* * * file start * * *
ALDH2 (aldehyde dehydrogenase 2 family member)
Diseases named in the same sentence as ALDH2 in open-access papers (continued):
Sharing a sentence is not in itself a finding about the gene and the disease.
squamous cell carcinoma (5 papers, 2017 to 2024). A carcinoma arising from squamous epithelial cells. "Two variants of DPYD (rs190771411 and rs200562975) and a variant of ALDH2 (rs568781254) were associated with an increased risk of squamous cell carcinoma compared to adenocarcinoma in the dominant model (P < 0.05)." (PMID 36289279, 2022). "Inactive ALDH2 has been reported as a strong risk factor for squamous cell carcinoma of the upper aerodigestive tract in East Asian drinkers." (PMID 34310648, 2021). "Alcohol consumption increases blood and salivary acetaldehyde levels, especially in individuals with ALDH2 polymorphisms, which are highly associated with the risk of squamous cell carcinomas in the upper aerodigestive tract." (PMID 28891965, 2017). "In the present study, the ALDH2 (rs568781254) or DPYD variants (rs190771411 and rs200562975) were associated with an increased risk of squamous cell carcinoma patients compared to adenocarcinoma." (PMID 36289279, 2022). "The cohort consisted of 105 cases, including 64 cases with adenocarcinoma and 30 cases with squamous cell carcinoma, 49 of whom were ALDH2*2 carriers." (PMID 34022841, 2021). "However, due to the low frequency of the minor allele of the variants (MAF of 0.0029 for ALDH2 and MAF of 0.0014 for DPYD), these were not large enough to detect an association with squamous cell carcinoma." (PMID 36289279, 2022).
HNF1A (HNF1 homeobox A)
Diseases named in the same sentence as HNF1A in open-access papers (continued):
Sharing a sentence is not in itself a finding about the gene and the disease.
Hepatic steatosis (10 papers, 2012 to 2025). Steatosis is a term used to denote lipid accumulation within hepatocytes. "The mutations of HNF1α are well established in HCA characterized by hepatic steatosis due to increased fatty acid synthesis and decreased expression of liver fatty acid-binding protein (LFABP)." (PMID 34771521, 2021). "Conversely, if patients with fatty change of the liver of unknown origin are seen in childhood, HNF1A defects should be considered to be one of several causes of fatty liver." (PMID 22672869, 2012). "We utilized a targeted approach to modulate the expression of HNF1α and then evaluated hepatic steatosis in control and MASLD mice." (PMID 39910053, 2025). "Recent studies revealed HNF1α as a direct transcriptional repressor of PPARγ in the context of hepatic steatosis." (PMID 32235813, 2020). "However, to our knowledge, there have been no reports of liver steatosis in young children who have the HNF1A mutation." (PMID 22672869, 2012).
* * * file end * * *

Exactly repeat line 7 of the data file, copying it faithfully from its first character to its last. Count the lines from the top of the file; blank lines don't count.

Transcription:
Sharing a sentence is not in itself a finding about the gene and the disease.